Resolving discrepancies in autoimmunity studies
29 June 2023
To understand the inappropriate immune responses that lead to autoimmune disorders, scientists must untangle a complex web of environmental and genetic risk factors. One common autoimmunity risk variant—a mutation that switches an arginine to a tryptophan (R620W) in the protein tyrosine phosphatase non-receptor type 22 (PTPN22) gene—associates with numerous autoimmune disorders and nearly doubles a person’s risk of type 1 diabetes, systemic lupus erythematosus, and rheumatoid arthritis.1 PTPN22 is highly expressed in lymphocytes where it influences T cell receptor (TCR) signalling and T cell activation. While PTPN22 R620W is well known, it is not well understood, leading to opposing opinions about the variant’s consequences.2
When a T cell receptor (TCR) binds its target antigen, a signaling cascade initiates within the cell, driving its proliferation and activation. PTPN22 negatively regulates this response by dephosphorylating key proteins in the pathway.3 The R620W mutation keeps PTPN22 from making it to the membrane where the proteins it interacts with reside.4 To determine the broader consequences of this mislocalisation, researchers genetically engineered this variant into mice and found an increase in T cell signaling and activation. In contrast, R620W variant T cells taken from humans had the opposite response—their T cells were less activated.2
New data presented in eLife from David Rawlings, a professor of pediatrics at the University of Washington and the director of the Center for Immunity and Immunotherapies at Seattle Children’s Research Institute, help make sense of these discrepancies.5 Warren Anderson, a postdoctoral researcher in Rawlings’s laboratory, spearheaded an ambitious project to study the R620W variant using a new gene editing approach. Anderson and Rawlings suspected that the human and mouse data conflicted because the researchers performing the human studies used T cells from patients with existing autoimmune diseases who had been exposed to activating antigens throughout their lives. Over time, this overstimulation leads to exhausted T cells with decreased activation. By studying primary T cells that are naïve to antigen exposure, Rawlings’s team revealed the risk variant’s function in the absence of overstimulation.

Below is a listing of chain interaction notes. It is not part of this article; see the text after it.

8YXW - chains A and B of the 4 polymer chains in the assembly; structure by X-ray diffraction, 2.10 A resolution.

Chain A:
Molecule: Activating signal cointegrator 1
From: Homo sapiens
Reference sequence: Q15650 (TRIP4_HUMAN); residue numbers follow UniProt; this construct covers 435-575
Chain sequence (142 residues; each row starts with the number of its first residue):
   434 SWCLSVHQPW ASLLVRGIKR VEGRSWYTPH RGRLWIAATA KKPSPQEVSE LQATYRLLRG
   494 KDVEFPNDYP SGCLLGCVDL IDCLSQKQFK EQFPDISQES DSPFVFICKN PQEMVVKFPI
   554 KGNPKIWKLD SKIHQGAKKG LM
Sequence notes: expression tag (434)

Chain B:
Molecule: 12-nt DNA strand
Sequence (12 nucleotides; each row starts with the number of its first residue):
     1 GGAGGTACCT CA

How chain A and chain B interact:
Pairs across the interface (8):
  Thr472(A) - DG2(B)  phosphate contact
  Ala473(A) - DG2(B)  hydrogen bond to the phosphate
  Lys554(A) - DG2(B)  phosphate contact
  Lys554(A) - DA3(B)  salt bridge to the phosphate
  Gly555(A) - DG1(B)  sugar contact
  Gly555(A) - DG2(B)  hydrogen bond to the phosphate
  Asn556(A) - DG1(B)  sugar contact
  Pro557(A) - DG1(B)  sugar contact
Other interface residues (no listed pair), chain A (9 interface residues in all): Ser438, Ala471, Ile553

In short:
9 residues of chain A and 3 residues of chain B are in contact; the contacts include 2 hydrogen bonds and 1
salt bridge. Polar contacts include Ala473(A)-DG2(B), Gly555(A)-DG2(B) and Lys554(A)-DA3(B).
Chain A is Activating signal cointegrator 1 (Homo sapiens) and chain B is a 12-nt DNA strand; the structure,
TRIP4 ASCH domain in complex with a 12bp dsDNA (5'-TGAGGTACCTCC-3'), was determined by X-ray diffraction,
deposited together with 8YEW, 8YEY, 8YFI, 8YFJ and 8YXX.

It brings together the mouse and human data in a way that we hadn’t been able to do before.
– Robert Salmond, Leeds Institute of Medical Research at St James’s
Using CRISPR gene editing, the researchers constructed a naïve primary T cell line with the R620W mutation, a control line with a non-risk mutation, and a complete PTPN22 knockout. Rawlings and his team found that both cell lines had increased TCR signalling when stimulated, similar to observations from previous mouse studies. To their knockout cell population, the researchers next added TCRs that reacted to a human self antigen targeted in type 1 diabetes patients. “That is one of the diseases where this risk variant is…increasing the risk,” said Rawlings. “We wanted to use a [self-reactive] TCR that sees the self antigen in a physiologic setting.”
Using lentiviral delivery, Rawlings and his team loaded the T cells with low- and high-avidity receptors—TCRs that would either weakly or strongly bind the self antigen. Previously, researchers found that PTPN22 repressed T cell activation by antigens that weakly bound to the TCR.6 Rawlings thought that the R620W mutation might enhance autoimmunity by activating T cells with low-avidity TCRs that recognised self antigens. He was correct—the PTPN22 mutant T cells harbouring low-avidity TCRs had overblown responses to their antigen. “Expression of this [variant] seems to be rendering the T cells more responsive to the types of antigens that under normal circumstances you’d want to ignore,” said Robert Salmond, an associate professor at Leeds Institute of Medical Research at St. James’s at the University of Leeds, who was not involved in this study.
Thanks to their complex CRISPR editing strategy in primary human T cells, Rawlings’s team obtained results that supported the validity of the R620W variant data from previous mouse studies. “It brings together the mouse and human data in a way that we hadn’t been able to do before,” said Salmond. By getting to the root of the variant’s effects, Rawlings thinks that these results could lead to better treatments for autoimmune disorders. “There are groups that have been trying to make inhibitors of [PTPN22] and proposing to use those as therapeutics. Our data would say that’s not a good idea,” said Rawlings. “It wouldn’t be a good strategy to treat patients with an inhibitor of a negative regulator.”
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Also published on The-scientist.com
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